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Re: Mesozoic roots of parrots and passerine birds



> That is true, but FGB-int7 did not support the
> falcon-parrot-passerine
> link in the Hackett et al. analysis -- the second intron of
> the
> eukaryotic elongation factor and somatotropin introns did.
> In fact,
> FGB-int7 links passeriforms to picocoracians (which is
> close to their
> traditional position in morphological analyses) and falcons
> to
> mousebirds.

Interesting. The former looks like several loci adding up (they tend to be 
"somewhere in the vicinity" according to most loci), while the latter is more 
odd. Mousebirds are notoriously "jumpy" (and IONO how much to trust their 
purported relationship to *parrots*).

So it looks like this is not an aggregate signal, but more likely one locus' 
particularly pronounced signal. Well I hope I'll find this out some time in 
'12/'13. I'll let you know.

I might compare signal distribution supporting particular "clades" ("loud and 
clear" singleton vs weaker but aggregate signal) in various loci while I'm at 
it. Has this ever been done, comparing multiple loci and seeing  where they 
propose a phylogeny that diverges from e.g. majority-rule consensus? And then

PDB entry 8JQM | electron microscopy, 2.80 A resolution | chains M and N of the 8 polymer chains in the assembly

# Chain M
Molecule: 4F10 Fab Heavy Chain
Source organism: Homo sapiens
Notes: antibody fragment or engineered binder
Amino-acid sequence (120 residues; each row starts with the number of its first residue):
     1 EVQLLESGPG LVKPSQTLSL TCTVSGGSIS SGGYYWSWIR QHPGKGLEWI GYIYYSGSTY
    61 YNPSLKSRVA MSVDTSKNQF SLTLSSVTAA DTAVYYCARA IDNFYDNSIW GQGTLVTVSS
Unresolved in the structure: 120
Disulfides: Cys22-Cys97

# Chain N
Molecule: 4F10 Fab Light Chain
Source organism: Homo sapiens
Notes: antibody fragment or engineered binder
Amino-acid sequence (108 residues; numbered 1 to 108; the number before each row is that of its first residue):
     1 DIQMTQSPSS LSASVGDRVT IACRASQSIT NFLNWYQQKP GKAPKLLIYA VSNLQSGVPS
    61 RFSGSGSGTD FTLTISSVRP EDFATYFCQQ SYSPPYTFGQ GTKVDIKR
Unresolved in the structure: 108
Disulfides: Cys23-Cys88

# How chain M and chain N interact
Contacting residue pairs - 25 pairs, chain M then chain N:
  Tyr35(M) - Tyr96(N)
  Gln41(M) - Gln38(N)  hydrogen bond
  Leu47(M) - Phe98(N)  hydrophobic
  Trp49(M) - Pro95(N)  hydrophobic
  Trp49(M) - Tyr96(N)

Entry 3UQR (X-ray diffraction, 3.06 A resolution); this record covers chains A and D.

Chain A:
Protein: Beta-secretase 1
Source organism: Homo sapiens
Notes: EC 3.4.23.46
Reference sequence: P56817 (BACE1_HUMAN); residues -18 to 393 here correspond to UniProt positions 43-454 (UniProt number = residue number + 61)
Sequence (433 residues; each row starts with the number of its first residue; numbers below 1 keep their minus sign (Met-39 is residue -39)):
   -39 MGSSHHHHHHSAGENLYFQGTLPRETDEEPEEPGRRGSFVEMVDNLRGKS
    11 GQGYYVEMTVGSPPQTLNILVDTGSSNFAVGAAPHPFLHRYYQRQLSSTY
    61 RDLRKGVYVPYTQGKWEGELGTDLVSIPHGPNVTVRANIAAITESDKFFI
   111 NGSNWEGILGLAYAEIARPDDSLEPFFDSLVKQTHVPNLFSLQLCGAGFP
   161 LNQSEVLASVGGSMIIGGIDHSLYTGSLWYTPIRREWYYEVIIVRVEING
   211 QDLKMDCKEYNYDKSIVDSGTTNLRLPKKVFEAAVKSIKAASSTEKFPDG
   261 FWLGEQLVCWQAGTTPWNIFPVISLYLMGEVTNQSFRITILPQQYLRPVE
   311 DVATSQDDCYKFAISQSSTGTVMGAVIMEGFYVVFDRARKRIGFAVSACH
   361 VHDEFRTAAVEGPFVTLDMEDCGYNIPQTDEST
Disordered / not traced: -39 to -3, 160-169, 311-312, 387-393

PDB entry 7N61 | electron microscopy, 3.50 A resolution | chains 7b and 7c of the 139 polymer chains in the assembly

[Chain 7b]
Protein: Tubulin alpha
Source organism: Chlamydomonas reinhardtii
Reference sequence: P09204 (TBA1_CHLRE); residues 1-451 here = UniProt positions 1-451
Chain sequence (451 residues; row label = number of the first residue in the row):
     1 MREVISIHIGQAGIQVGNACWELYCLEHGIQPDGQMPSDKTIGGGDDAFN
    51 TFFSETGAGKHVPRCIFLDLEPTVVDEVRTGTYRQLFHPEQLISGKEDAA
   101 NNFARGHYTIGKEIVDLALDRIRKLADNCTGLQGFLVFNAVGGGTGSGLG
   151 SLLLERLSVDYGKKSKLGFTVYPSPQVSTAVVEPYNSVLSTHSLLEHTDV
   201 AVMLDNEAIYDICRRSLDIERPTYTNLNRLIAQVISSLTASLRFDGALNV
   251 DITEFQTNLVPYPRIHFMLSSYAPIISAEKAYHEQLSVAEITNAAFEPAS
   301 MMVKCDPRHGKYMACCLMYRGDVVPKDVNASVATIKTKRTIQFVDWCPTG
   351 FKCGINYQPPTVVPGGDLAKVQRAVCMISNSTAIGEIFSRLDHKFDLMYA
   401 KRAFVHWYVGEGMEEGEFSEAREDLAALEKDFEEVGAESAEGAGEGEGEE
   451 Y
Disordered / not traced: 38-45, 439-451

e.g. comparing against the pertinent nodes' support and temporal distri.

I think the solution to these problems - IF there is a molecular solution 
(likely but not certain) - is if anything in analysing the signals, not adding 
more data. We should have enough data to yield an obvious solution, but it's 
far from being as obvious as in cases where this approach is proven to work 
("Sylviidae" s.l. for example, or Galloanseres). Something might have happened 
that violate the analyses' underlying basic assumptions, so we have to get 
"under the hood" of the data. The take home message of "Metaves" is apparently 
that there are strong "signals" that are false, and that these cannot be 
foltered out by the usual analysis protocol. 

The problem is exacerbated by the dating issue. "Eufalconimorphae" are not 
entirely unreasonable, but Cretaceous? What about Halcyornithidae 
(http://www.tandfonline.com/doi/abs/10.1080/14772019.2010.505252 
http://www.tandfonline.com/doi/abs/10.1080/14772019.2010.513703)? Close enough 
to a "missing link" somewhere near the base of Eufalconimorphae, but alive and 
kicking after 50 Ma including a mega-extinction and near-complete ecological 
turnover (and carnivorous to boot?) and still very much *looking* like the 
misssing link you'd expect? It works too well in some aspects, and it 
completely sucks in others. Those parts of the tree we *have* resolved for good 
fit together more or less awkwardly, but overall in a satisfying way.

Ah well, I'll try and find out more. I'll only be a matter of years... O_o

Regards,

Eike